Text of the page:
The terrorist attack on the offices of Charlie Hebdo magazine came as yet another shocking example of the impact of Islamic fundamentalism on today’s world.

Nothing, absolutely nothing, that offends us justifies murder. Admittedly that is a Western value, but it is one we would defend at all costs.

Whether it’s New York, Bali, Nairobi, London, Mumbai, Boston, Sydney or any other location where attacks have taken place, nothing justifies the murder of innocent people.

But as I’ve watched the news, not for the first time, a deep unease has come over me.

In September 2012, after Charlie Hebdo published cartoons that were inflammatory and offensive to millions of Muslims, I wrote about the limits of freedom of speech.

I stand by what I wrote. Back then I believed innocent men and women would die because of their publications. What I didn’t anticipate was that the victims would be the publishers themselves.

I deplore that they have been killed and the world is a poorer place because evil has again manifested itself. They had the right to publish, but freedom of speech has limits.

Some of this is enshrined in law. I don’t have the right to be hateful, racist, sexist, libelous or homophobic. Nor can I disclose state secrets.

And apart from these legal limitations, there have to be self-imposed limitations. I can’t speak offensively to my next-door neighbor and expect them to remain friends, to be there when I need help, or for them to greet me cheerfully the following morning.

If I deliberately provoke my neighbor in ways that may not be illegal but are deeply offensive, and eventually they snap, is it not permissible to ask whether my actions were right?

Further, what kind of neighbor does that make me? Am I a shining example of someone building up my community?

More than once I have heard it said that these cartoons were aimed at satirizing radical Islam.

Maybe so, but they offended millions of “ordinary” Muslims too, many of whom cannot now say they are offensive because first they have to line up and be heard to condemn the killers.

If they even attempt to ask whether there are limits to free speech, they risk being branded as the enemy within.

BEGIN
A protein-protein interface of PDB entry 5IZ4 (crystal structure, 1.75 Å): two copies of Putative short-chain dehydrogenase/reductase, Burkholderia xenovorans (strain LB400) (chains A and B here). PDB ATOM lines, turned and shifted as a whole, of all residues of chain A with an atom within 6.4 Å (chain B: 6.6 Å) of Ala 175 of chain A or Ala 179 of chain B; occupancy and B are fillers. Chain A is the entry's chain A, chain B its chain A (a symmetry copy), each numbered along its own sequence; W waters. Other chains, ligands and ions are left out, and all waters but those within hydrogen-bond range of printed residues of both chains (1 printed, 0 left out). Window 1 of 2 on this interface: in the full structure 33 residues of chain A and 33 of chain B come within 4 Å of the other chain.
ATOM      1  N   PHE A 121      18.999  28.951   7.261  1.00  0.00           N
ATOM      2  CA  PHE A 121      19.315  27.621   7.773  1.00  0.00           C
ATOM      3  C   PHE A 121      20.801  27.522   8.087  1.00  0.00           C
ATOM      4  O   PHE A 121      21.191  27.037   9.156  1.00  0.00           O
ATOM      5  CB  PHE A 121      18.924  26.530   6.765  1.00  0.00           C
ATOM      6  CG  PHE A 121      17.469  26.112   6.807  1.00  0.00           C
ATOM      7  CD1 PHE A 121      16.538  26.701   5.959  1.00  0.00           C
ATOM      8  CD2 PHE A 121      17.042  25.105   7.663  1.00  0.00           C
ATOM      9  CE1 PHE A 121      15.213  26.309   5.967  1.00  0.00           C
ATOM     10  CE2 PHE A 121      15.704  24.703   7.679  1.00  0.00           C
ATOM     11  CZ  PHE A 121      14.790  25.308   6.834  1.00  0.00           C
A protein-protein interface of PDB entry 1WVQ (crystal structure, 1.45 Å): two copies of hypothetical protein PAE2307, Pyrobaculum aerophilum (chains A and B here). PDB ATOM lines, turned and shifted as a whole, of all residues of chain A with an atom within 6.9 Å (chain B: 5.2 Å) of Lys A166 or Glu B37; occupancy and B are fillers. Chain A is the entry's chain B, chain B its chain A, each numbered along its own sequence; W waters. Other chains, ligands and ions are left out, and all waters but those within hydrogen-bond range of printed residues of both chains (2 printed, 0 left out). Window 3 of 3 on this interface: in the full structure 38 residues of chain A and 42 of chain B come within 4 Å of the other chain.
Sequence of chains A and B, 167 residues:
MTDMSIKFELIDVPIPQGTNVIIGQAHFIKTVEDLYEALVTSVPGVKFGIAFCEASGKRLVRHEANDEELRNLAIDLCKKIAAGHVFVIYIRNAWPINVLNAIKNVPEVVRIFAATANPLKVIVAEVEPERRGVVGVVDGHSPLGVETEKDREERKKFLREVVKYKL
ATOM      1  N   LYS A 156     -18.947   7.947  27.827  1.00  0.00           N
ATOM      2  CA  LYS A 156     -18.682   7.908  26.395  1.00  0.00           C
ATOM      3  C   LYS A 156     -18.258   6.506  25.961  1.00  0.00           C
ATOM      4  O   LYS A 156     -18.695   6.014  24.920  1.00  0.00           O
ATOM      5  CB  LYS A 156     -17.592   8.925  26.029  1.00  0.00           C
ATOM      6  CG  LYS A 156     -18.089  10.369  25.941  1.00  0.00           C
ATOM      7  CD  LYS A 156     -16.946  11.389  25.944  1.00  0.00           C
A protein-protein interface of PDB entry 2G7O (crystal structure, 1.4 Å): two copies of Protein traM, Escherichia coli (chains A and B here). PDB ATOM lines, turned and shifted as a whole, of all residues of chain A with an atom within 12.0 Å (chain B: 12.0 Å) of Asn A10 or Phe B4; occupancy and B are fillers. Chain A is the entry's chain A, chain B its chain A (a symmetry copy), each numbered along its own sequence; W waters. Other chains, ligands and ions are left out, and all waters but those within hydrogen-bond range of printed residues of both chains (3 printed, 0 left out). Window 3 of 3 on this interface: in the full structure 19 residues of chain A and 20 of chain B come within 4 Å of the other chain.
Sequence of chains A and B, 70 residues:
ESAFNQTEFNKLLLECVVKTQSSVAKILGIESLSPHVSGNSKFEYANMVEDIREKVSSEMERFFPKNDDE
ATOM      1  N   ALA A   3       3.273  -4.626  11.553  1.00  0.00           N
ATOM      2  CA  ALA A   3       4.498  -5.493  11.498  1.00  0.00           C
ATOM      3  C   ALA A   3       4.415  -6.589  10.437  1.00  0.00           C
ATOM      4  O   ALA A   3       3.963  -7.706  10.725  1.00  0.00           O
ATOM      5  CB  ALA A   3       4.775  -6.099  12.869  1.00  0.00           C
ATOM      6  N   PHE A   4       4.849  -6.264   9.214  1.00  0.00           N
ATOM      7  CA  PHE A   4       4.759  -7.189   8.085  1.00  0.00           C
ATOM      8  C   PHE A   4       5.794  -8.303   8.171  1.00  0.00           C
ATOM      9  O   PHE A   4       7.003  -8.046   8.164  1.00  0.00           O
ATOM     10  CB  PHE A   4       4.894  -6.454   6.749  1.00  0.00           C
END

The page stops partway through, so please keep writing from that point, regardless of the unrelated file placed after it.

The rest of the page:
Muslims are caught in “no man’s land” between allegiance to their faith, and their desire to live in Western society.

Of course they need to make accommodations for that, and they do. But is it not part of what it means to be a civilized society to do what we can to help them live here in peace.

The question I posed in 2012, and pose now in the wake of the Paris murders, is whether the freedom of speech that we claim we value is best honored simply by being offensive?

I would rather we use our freedom of speech to challenge the tyranny of all that condemns millions to poverty, that constructs systems embodying injustice that blight the lives of whole generations, that prevents multitudes of people from accessing medical care and education and the freedom to live in peace.

But too often we in the West are complicit in these injustices and so we look elsewhere for easier targets.

We are living in a generation when a cancerous corruption of Islam has emerged in the guise of fundamentalist or radical Islam.

I want no accommodation to this vile perversion of so-called faith that has shown itself capable of no more than depraved violence.

But I believe we have been handed a most wonderful gift – it’s called freedom of speech.

It’s ours. It’s yours. Here, take it. Use it. But use it well for it is truly a precious thing.

David Kerrigan is general director of BMS World Mission. A version of this column first appeared on his blog, Thinking Mission, and is used by permission. You can follow him on Twitter @DavidKerrigan3.

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